• Raymond Lee Allen, 50, of Los Angeles, who submitted false claims totaling $2,261 for services to his client who, in fact, had died.
• Melchizedek Colemen, 27, of Los Angeles, who submitted false claims totaling $4,360 for services to his client who, in fact, had died.
• Ana Bertha Pineda, 31, of Bellflower, who submitted false claims totaling $2,065 for services to her grandmother who, in fact, had died.
• Qwa'stosha Spruille, 40, of Torrance, who submitted false claims totaling $1,109 for services to her client who, in fact, had been incarcerated.
• Donna Kaye Tibbs, 52, of Los Angeles, who submitted false claims totaling $5,404 for services to her client who had been placed in a nursing home and later died.
• Roderick Edward Woods, 48, of San Pedro, who submitted false claims totaling $2,007 for services to his client who, in fact, had died.
• Gerald Robert Harris, 51, of Los Angeles, who submitted false claims totaling $6,083 for services to his mother who, in fact, had died.
• Lorraine Lee, 43, of Long Beach, who submitted false claims totaling $6,958 for care provided to her mother who, in fact, had died.
• Ernest James Rogers, Jr., 53, of Los Angeles, who submitted false claims totaling $5,010 for services to his client who, in fact, had died.
• Faith Shelmon, 57, of Los Angeles, who submitted false claims totaling $4,487 for services to her husband who, in fact, had died.

Brown also filed charges against Richard F. Villegas, 38, of Downey, who submitted false claims totaling $13,243. He forged the signature of his deceased father, who was his in-home healthcare worker. He is also facing one count of grand theft and one count of presenting false Medi-Cal claims.

Defendants will be sent a letter ordering them to surrender to the court in June. If they fail to appear, an arrest warrant will be issued. If convicted, the defendants could face one year in county jail to five years in state prison.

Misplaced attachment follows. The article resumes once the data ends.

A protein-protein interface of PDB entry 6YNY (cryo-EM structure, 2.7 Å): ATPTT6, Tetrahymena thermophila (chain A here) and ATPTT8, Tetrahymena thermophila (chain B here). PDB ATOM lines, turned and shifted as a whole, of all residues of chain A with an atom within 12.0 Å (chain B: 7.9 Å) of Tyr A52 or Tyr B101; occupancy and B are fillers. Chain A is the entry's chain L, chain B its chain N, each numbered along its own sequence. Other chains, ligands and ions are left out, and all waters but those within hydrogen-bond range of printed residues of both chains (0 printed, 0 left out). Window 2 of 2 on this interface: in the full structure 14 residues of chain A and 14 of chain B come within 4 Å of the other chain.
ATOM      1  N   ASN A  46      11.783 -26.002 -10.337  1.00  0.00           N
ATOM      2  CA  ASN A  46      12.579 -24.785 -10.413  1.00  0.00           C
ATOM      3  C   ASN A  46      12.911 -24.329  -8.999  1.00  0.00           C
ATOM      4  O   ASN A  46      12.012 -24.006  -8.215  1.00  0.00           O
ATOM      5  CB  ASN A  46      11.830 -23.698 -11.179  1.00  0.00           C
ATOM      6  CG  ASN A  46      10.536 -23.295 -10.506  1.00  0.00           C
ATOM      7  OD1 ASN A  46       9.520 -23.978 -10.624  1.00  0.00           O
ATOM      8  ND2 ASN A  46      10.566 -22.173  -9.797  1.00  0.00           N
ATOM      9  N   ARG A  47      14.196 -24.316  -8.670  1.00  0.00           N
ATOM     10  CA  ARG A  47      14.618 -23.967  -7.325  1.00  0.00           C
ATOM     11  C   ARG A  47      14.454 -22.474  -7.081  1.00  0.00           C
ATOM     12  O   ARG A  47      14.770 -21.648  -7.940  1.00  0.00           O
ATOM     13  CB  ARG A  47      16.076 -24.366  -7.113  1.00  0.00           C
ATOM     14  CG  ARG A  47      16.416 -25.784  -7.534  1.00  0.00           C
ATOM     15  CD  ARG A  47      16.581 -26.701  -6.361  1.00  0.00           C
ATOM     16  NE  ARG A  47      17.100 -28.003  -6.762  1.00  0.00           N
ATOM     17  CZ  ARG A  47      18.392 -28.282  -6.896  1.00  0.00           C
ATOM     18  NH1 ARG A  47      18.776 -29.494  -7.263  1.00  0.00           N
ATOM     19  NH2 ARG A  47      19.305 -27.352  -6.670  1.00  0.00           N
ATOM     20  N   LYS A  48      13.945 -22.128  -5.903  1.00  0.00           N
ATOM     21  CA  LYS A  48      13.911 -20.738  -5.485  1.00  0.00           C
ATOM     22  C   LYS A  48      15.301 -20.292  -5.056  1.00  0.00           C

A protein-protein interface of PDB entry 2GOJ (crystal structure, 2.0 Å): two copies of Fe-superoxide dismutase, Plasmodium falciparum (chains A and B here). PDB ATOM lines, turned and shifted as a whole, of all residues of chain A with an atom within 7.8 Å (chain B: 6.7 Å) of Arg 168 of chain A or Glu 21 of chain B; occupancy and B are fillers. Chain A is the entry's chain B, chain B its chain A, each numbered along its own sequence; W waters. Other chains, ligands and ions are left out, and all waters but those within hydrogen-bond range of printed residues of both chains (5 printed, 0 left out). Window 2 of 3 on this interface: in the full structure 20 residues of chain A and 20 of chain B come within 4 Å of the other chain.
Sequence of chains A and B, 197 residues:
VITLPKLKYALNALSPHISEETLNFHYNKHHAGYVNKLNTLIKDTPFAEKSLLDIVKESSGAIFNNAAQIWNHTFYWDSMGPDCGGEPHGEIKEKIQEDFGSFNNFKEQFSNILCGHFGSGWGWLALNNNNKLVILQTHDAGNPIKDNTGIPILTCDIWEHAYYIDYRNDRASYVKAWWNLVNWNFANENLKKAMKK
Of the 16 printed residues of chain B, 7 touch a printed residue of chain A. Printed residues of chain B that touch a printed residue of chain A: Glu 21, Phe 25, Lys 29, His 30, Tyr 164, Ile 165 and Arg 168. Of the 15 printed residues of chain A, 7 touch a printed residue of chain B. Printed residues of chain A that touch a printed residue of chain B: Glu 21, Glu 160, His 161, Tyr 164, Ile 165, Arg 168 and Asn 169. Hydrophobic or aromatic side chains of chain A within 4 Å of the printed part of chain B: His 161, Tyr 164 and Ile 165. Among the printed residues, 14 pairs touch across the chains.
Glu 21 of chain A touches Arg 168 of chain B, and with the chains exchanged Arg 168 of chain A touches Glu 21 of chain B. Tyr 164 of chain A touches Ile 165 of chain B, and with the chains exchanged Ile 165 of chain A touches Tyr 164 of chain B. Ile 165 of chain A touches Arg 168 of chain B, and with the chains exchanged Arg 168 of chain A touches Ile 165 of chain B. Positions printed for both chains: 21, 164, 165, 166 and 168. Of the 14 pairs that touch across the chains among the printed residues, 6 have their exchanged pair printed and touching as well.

An example:
Larry Denman had been paid by In-Home Supportive Services to provide care for his mother, Lillie Denman. On March 4, 2007, she was admitted to St. Francis Medical Center. On March 23, she was transferred to a convalescent home and died the next day.

The investigation found that Denman billed In-Home Supportive Services for providing 385 hours of homecare to his mother while she was hospitalized and for nearly a month after her death. Denman forged his mother’s signature to obtain payment.

"The strong, appropriate actions taken in these IHSS fraud cases are a direct reflection of the team effort among DHCS and the Attorney General's Office to protect those being defrauded and prosecute the offenders to the fullest extent allowed by law,' said DHCS Director David Maxwell-Jolly.
DHCS works closely with the Attorney General's Office to prevent, detect and investigate Medi-Cal provider and beneficiary fraud.

The $40 billion Medi-Cal program receives 50 percent of its funding from the state and 50 percent from the federal government. One in 6 California residents is a Medi-Cal beneficiary.

As part of his effort to combat Medi-Cal fraud over the past few months, Brown has:

• Filed suit against seven private laboratories to recover hundreds of millions of dollars in illegal overcharges for blood tests and other laboratory procedures.

• Filed criminal charges against six individuals who paid healthy seniors to be admitted to a hospice for the terminally ill and then billed state and federal health care programs $9 million for procedures that were never performed.

• Arrested two individuals who filed false claims totaling $1.34 million to Medicare for medical services that were never performed.

To report fraud or abuse, call the Attorney General’s Office (Bureau of Medi-Cal Fraud and Elder Abuse) at (800) 722-0432.

The complaints are attached.

# # #
AttachmentSize
Allen-Jones.pdf5.5 MB
Lee-Rogers.pdf4.08 MB
Shelmon-Woods.pdf4.72 MB